All Age Carers Strategy

All Age Carers Strategy

We are working with partners across health, social care, the voluntary sector, and Carers themselves to develop and implement annual action plans to achieve the outcomes and priorities set out in this strategy.

Our key priorities

The Vision 

“All Carers, including adult, young adult, young carers and parent carers, will be recognised and valued by the wider community and statutory agencies in Worcestershire, for the support and care they provide to vulnerable adults, children and young people”.    

The strategy is based on the following 4 outcomes that have been agreed with carers and carers’ representatives, which are:  

  • to feel recognised and valued 
  • enabled to have a life of their own 
  • supported with their physical and mental health and wellbeing  
  • caring safely  

The pandemic has made these key outcomes even more important. 

There are also other key issues that Carers shared, such as financial concerns, loneliness and isolation and lack of breaks.   

Other ‘hot topics’ were, maintaining employment, understanding the cared for’s condition, and coming to terms with it, maximising income, contingency and future planning, a whole family approach to assessments for the cared for, and assessments specifically for the carer.  


What the council have achieved in Worcestershire

Since the previous Carers Strategy was launched in 2015 carers, commissioners and providers of services have demonstrated good working relationships and have: 

Recognised and Valued 

  • Worcestershire County Council contracted out Worcestershire’s Carers Hub.  This included delegating the duty to carry out Carer Assessments to the contracted carer support provider.  
  • a strength-based approach is used focusing on the skills and assets of the carer.  At the time, this was a new approach and has proved successful for carers, so this approach will continue. 
  • Worcestershire County Council contracted for a carers support service for young carers and young adult carers. 
  • Carers have been involved through the Carers Partnership, consultations on specific projects, participation in Health and Wellbeing and Scrutiny Committee meetings, and have co-produced reports and useful information for carers.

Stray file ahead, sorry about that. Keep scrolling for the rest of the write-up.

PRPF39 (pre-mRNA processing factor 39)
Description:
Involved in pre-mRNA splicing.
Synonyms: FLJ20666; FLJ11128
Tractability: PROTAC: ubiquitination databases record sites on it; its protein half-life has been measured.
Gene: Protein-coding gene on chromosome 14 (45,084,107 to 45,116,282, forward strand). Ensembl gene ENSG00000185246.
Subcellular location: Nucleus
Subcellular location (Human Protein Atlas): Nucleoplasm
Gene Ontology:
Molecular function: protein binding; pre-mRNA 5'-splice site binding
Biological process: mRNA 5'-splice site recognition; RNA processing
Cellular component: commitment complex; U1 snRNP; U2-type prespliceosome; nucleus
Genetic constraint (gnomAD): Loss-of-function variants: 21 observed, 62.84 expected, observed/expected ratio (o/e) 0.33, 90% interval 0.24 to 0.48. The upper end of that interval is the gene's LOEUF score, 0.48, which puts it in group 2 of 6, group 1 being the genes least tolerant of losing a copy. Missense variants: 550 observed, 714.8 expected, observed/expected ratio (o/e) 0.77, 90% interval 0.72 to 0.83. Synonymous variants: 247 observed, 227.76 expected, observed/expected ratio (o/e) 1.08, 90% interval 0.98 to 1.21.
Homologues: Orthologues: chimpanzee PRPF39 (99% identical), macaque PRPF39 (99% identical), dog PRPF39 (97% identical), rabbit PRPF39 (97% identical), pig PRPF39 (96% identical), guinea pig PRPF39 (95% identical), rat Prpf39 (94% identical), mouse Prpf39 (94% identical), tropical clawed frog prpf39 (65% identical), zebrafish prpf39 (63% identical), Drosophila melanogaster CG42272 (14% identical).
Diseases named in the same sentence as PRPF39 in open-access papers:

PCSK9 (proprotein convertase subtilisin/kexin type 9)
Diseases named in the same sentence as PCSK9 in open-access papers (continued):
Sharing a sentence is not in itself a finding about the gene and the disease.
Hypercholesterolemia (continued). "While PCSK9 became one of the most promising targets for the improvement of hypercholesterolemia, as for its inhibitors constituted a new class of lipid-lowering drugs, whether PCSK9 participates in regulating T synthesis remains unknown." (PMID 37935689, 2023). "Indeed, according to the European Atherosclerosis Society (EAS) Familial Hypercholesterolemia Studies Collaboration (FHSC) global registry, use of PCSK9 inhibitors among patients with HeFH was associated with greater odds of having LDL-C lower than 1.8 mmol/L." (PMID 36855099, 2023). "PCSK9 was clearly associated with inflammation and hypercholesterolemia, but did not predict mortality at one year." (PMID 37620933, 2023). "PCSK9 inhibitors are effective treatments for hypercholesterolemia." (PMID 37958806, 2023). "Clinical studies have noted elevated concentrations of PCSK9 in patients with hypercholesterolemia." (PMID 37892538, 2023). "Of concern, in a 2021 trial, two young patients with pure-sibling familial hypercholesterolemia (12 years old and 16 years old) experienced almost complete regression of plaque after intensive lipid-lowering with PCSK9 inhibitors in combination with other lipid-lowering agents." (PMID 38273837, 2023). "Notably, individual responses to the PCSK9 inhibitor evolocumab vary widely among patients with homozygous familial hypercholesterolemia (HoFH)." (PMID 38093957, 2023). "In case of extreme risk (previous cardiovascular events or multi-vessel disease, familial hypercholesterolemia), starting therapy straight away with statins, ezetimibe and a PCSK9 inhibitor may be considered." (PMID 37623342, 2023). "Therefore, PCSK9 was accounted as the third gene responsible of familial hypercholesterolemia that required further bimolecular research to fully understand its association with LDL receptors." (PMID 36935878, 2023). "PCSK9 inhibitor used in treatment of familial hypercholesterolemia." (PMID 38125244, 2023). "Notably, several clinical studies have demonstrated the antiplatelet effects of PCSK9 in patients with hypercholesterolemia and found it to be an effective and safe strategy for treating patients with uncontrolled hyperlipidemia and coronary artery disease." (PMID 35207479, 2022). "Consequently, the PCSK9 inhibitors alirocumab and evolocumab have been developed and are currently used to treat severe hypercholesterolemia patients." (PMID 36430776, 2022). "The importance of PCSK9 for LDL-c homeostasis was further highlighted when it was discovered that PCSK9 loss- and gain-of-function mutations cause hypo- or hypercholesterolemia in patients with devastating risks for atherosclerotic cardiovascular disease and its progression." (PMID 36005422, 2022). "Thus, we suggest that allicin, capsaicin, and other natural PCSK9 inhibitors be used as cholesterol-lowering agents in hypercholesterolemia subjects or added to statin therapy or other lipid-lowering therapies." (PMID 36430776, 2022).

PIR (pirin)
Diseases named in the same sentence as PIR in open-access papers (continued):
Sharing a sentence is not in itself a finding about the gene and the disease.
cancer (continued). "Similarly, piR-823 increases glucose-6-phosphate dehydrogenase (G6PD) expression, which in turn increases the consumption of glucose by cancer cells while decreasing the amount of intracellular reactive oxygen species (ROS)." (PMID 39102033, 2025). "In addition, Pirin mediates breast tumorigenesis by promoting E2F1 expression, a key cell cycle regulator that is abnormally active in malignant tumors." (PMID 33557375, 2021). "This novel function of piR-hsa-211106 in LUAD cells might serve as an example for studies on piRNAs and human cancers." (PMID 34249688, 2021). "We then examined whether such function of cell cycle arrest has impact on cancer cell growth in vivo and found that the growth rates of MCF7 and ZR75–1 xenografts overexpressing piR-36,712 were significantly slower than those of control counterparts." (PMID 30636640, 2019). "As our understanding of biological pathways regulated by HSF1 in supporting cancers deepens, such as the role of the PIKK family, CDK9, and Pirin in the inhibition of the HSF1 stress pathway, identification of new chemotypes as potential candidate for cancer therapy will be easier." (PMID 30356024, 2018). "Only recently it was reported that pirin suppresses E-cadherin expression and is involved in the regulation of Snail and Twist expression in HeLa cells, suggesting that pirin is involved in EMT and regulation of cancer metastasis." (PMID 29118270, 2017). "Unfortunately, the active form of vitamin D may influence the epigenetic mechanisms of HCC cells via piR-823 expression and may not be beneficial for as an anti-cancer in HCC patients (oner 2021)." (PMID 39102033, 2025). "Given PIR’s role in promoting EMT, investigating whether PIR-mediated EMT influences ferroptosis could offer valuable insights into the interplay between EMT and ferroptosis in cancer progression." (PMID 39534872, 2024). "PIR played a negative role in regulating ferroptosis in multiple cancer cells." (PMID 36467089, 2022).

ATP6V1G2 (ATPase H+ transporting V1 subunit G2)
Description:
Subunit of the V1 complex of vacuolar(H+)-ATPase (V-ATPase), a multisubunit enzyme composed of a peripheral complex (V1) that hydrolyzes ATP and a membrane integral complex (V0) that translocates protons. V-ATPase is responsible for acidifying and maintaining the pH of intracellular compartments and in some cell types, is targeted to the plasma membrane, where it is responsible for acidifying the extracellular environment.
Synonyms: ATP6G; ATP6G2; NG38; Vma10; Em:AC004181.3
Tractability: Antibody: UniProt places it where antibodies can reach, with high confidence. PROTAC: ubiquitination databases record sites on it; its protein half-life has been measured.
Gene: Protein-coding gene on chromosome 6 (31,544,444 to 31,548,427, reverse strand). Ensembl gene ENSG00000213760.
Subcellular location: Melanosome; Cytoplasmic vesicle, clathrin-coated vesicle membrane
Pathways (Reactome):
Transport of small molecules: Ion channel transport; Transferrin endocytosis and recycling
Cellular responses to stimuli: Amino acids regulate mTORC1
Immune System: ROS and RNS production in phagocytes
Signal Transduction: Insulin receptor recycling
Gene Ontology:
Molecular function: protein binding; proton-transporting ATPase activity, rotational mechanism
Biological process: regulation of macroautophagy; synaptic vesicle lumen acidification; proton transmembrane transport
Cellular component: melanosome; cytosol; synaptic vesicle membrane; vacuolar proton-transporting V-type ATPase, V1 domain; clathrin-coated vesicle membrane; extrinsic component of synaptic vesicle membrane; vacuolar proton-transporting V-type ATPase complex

• Carer Awareness training has taken place in person and via e-learning modules for professionals.  The e-learning has been updated in line with emerging needs and has been publicised. 

A Life of my own 

  • wide range of support is available to carers through the Carers Hub and the support service for young carers and young adult carers. 
  • training and information sessions run through Carers Hub, including financial matters. 
  • Carer Awareness training made available to professionals via e-learning. 
  • Carers Hub also ran training sessions for a wide range of professionals and organisations. 

Supported with my physical and mental health and wellbeing 

  • personalised support provided to carers through the Carers Hub.  
  • Carers Hub provided a wide range of training specifically on physical and mental health and wellbeing.  This included, managing stress, caring with confidence, managing specific conditions, etc.   
  • local carer support groups are in place across the county (they have been virtual during the COVID 19 pandemic). 
  • Carers Hub provider worked with NHS through the Sustainability and Transformation Partnership (and subsequently Integrated Care System) to promote the needs of carers.  This resulted in a system wide ‘Commitment to Carers’ being agreed. 
  • contract in place for delivery of an advocacy service for Carers, as part of the Care Act advocacy service. 

Staying Safe 

  • Carers are represented on Worcestershire’s Safeguarding Adults Board 
  • Carers Safeguarding Reference Group in place 

Useful links

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